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Blood and Guts in High School: A Novel Paperback – January 11, 1994
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Top Customer Reviews
I think that Acker had a gift for writing, but she let her obsession with sex and her need to shock get in the way of it. Several parts in this book shine with something that seems very real and honest - the part about getting an abortion ("I love it when men take care of me"); her detailed interpretation of The Scarlet Letter; the sections where she discusses the fact that women writers are plagiarists, because they can only use the words that men have written before them, for centuries.
But in between all of these flashes of brilliance is a lot of monotonous c-words and f-words and endless repetition of sexual humiliation. It's my opinion that if she had left most of that out, she could have been a great and major writer. Not because I'm morally opposed to the vulgarity, but because it's really boring after awhile. So it's ironic that the extreme vulgarity of her work is probably what made her famous - she attracted attention with shock value, but her work is ultimately, in my view, weakened by the shocking aspect of it.
I thought one quote of Janey's, where she's talking to Jean Genet, explains pretty well why Acker persisted in writing obscene scenes:
"I know where we're travelling, Genet, and I know why we're travelling there. It's not just to travel, but it's so those others who kicked me out have a chance of being at peace, having a chance of knowing the land of the monster without going there.
Genet: Do you think that's possible?"
I think Genet's question is the central one to ask of all of Acker's works.Read more ›
It is not the easiest book in the world to read-- the emotion, rather than the plot, is the thread that ties the book together. There's a section in the book which is a series of drawings by Janey that provide a map to her dreams. I used this map to give the reading experience a kind of structure and I found that thinking about the book as a dream landscape made the lack of narrative much less jarring.
Was the persian slave trader real , or was it on Janie's mind? We'll never know for sure , but it's a devastating experience to read how people can need so desperatly the love they will never achieve.
I am an esceptic reader , and so i suspect of the real pretension of the writer , but as a book (or whatever...) it caused a major impression on me.I guess we all got a little Janie inside of us.
In that time period, this is the kind of book that you might love. It's vulgar. It's disgusting. It's in your face without apologies. The protagonist starts by talking about how disappointed she is that she no longer gets to have sex with her father. A few pages later she's talking about her abortions. There are several illustrations of genitalia. Midway through the book, there are doodles.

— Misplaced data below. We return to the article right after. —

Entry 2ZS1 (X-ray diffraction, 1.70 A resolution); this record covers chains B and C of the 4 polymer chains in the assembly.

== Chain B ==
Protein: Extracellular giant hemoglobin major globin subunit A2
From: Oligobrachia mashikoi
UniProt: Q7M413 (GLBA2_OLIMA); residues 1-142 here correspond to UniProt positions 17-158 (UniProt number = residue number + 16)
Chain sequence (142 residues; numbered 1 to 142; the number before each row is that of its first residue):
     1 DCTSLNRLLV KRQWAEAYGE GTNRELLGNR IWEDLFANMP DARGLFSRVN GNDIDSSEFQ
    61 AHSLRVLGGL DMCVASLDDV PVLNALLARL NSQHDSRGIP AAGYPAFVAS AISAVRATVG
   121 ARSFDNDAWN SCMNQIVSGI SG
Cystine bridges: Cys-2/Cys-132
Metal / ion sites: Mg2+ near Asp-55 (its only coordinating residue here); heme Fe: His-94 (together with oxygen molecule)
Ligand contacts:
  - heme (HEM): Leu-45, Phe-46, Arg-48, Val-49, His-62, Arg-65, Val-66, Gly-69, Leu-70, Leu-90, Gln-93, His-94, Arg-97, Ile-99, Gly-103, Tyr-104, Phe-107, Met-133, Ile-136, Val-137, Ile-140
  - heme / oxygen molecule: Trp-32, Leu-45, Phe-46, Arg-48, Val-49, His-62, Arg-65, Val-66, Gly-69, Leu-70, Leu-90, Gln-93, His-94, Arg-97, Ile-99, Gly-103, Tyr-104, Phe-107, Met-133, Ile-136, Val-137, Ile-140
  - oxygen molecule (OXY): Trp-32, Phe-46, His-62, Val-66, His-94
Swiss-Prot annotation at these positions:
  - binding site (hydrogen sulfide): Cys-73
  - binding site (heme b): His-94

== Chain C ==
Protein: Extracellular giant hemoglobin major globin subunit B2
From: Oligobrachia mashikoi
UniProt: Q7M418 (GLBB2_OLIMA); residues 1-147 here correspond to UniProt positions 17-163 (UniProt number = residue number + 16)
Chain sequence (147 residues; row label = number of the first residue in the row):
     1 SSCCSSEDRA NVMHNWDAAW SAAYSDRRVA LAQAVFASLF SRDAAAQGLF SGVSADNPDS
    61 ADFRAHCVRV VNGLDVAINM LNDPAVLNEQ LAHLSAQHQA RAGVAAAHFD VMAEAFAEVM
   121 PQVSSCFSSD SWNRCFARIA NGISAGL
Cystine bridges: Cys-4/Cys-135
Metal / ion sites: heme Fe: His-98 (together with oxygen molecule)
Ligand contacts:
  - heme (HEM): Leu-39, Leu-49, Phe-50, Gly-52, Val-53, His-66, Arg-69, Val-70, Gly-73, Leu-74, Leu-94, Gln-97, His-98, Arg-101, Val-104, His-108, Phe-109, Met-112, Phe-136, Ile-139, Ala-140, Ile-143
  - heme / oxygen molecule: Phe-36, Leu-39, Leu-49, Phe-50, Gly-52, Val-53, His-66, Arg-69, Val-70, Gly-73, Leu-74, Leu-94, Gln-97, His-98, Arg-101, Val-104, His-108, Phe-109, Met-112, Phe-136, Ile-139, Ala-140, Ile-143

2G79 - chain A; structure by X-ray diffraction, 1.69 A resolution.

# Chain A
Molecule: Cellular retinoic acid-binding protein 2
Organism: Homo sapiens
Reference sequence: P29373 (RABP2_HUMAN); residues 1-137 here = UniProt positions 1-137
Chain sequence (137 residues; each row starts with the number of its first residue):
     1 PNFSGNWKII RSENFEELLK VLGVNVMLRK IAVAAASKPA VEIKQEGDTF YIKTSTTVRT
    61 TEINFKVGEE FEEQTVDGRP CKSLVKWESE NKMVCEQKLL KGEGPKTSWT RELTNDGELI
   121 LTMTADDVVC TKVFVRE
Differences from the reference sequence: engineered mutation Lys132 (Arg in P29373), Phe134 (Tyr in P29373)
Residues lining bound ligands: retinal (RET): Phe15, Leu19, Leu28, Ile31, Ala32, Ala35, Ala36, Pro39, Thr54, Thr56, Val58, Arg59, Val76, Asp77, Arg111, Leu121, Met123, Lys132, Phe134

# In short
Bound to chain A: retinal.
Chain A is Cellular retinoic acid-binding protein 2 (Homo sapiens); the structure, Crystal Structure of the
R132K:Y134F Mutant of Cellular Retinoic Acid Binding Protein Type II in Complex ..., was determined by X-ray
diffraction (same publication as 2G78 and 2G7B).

For some (of the age of rebellion and self-discovery) this may be a revelation and one of those books that defines one's youth. However, if you have already gone through that time period and you are looking for something more substantial than in-your-face attacks, this book can be a tedious exercise in excess. In fact, it stops being interesting around page 40 and gets quite boring in its repetitive use of abortions and tumors and sexual abuse. So while some might like it, most should probably steer clear. It has energy but no style.
Most Recent Customer Reviews
insanely good, therapeutic, painful, glorious, one of the best reads out there.Published 6 months ago by pearly
transgressive fiction is rarely done well, and generally lapses into sloppy self-indulgence and outright self-parody in short order. Read morePublished on March 2, 2013 by connor p
Pros: Like most of the books I've been reading lately (Gulliver's Travels, The Gallic Wars, Gardens of the Moon) this book contains some brilliant prose. Read morePublished on October 23, 2009 by Forest F. White
I've always been a bookworm, thirsty to read almost anything that wasn't crappy formula fiction, but I hated this book. Read morePublished on October 11, 2009 by T. Boswell
I am either too literal, too linear, too unimaginative, too normal, or some combination therein, to find anything remotely advantageous about reading this book, other than being... Read morePublished on October 3, 2008 by M. Huntley
Excellent book. While my perfect rating (not that it matters) may drop over time, this was a jarringly satisfying read, one where the slipstream sexual complexity of all the... Read morePublished on April 5, 2007 by Proud Mother of 7
First, an anecdote:
I taught this text a few years ago in a fiction class at a mediocre university in the south. In short, it completely polarized the students. Read more
I see that many reviewers feel repulsed and perturbed by this novel's somewhat shocking content and unconventional narrative style. Read morePublished on December 26, 2003